Probability Quiz Seems Incorrect, Explanation Doesn't Make Sense

One of the probability quizzes asks:

A high school offers courses in French and in Spanish (and only those two languages). A sample of students from the school were asked which language courses they enrolled in. 60% of the students responded that they took French, 30% of the students responded that they took Spanish, and 20% of the students responded that they did not enroll in any language course.

If a student is randomly chosen from among the students surveyed, what is the probability that the student enrolled in the French course, but not in Spanish course?

My thought was that the answer would be 52%, but they disagree:

Correct answer: 0.5

If 20% of students are not in a language course, then 80% of students are in a language course. 60% are in French and 30% are in Spanish, so that means that 10% must be enrolled in both. Then 50% of students are enrolled in the French course, but not the Spanish course. Thus, the probability that a student would be enrolled in the French course, but not the Spanish course, is 0.5

  1. I don't understand how they get that 10% number based on their explanation
  2. Where do they get the 50% number?

My thinking is that there's no way to tell, because it's possible that all 30% of the Spanish students are also French students.

Or, if they mean those surveyed responded that they took ONLY Spanish or ONLY French, then that would mean there's a 60% chance to be a French student and a 30% chance to be a Spanish student, and the chances of being ONLY a French OR Spanish student would be 60% + 30% - 60*30% which is 72%, leaving 8% of the 80% of students taking a foreign language to take both languages. So, students taking french (60%) minus students taking both (8%) is 52%.

Note by Byron Altice
2 weeks, 5 days ago

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If you consider all possibilities, there will be only 4 types of students:

(A) Those who took French and Spanish

(B) Those who took only French

(C) Those who took only Spanish

(D) Those who took neither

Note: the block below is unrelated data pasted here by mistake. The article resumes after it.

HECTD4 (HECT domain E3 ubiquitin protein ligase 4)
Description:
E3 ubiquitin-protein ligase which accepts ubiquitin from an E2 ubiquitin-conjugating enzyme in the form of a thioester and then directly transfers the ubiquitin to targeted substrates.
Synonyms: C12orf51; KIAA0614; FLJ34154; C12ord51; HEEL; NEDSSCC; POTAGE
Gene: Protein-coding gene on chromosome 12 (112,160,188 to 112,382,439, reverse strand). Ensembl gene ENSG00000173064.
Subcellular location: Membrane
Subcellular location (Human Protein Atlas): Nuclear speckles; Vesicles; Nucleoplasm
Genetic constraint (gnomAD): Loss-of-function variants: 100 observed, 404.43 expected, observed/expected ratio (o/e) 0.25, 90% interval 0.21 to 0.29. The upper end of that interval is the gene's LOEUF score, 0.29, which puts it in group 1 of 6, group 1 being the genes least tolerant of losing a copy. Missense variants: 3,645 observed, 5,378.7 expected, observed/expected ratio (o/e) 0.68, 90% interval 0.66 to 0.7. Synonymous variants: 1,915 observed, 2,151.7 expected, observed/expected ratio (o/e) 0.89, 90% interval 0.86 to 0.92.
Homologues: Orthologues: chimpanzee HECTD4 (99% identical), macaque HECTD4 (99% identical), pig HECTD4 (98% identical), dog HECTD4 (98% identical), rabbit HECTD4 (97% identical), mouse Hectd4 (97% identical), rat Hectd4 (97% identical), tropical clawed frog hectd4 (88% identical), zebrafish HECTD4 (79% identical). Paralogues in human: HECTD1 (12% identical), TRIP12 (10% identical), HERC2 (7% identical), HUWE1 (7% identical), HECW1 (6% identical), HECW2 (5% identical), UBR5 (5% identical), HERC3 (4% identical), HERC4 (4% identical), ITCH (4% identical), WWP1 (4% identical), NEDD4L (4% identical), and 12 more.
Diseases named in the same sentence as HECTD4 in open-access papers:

Since any student you pick must fall into one of the above categories, that means if you add up all the percentages of these 4 types of students, you must get 100% (surprise!).

The problem states that 60% of students took French (the problem does not say anything about whether these 60% of people took Spanish or not), we conclude that \(P(A)+P(B)=60\%\).

Then it states that 30% of students took Spanish (again this does not say anything about whether they took French), we conclude that \(P(A)+P(C)=30\%\).

20% took neither French nor Spanish, \(P(D)=20\%\).

Now add up all the equations we have so far, we have \(2P(A)+P(B)+P(C)+P(D)=110\%\), but we know that \(P(A)+P(B)+P(C)+P(D)=100\%\), thus we have \(P(A)=10\%\) i.e. 10% of students took French and Spanish.

Therefore, the percentage (probability) of students who took French but not Spanish is \(P(B)=60\%-P(A)=60\%-10\%=50\%\). \(_\square\)


This problem can also be tackled visually using Venn diagrams:

Since everything must add up to 100%, if we just add up the percentages, we get 110%. Where did the extra 10% come from? It's the overlapping region between the circle of students who took French and the circle of students who took Spanish. Therefore \(P(B)=60\%-10\%=50\%\).

I hope this clears your confusion. :)

Kenneth Tan - 2 weeks, 3 days ago

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Yes, great explanation, it makes sense now, thank you

Byron Altice - 2 weeks, 2 days ago

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